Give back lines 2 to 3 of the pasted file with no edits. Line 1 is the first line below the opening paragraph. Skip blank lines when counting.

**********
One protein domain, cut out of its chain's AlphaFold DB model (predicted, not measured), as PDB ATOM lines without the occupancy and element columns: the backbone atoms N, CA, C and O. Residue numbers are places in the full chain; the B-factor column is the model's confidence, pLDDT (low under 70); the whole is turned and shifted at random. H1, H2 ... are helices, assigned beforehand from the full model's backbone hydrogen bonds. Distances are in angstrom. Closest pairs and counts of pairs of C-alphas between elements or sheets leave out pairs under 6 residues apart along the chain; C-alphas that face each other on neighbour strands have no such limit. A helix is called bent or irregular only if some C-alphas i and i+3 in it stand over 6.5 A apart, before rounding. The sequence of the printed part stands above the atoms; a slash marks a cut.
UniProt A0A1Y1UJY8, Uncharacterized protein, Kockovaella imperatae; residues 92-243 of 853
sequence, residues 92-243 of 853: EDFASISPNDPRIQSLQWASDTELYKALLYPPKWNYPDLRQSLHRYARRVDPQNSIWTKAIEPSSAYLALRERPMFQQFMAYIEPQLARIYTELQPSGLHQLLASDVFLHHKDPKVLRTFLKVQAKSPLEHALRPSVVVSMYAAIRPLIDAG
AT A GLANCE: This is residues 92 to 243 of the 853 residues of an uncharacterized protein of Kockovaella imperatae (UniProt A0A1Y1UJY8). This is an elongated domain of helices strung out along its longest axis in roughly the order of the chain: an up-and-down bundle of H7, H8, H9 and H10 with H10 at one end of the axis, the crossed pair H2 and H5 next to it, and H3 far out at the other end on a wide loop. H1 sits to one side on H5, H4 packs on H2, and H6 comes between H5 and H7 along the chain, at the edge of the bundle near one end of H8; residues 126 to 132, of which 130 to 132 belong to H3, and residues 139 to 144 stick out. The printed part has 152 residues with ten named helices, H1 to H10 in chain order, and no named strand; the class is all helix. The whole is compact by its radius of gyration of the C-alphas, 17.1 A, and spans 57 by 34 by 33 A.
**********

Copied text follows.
sequence, residues 92-243 of 853: EDFASISPNDPRIQSLQWASDTELYKALLYPPKWNYPDLRQSLHRYARRVDPQNSIWTKAIEPSSAYLALRERPMFQQFMAYIEPQLARIYTELQPSGLHQLLASDVFLHHKDPKVLRTFLKVQAKSPLEHALRPSVVVSMYAAIRPLIDAG
AT A GLANCE: This is residues 92 to 243 of the 853 residues of an uncharacterized protein of Kockovaella imperatae (UniProt A0A1Y1UJY8). This is an elongated domain of helices strung out along its longest axis in roughly the order of the chain: an up-and-down bundle of H7, H8, H9 and H10 with H10 at one end of the axis, the crossed pair H2 and H5 next to it, and H3 far out at the other end on a wide loop. H1 sits to one side on H5, H4 packs on H2, and H6 comes between H5 and H7 along the chain, at the edge of the bundle near one end of H8; residues 126 to 132, of which 130 to 132 belong to H3, and residues 139 to 144 stick out. The printed part has 152 residues with ten named helices, H1 to H10 in chain order, and no named strand; the class is all helix. The whole is compact by its radius of gyration of the C-alphas, 17.1 A, and spans 57 by 34 by 33 A.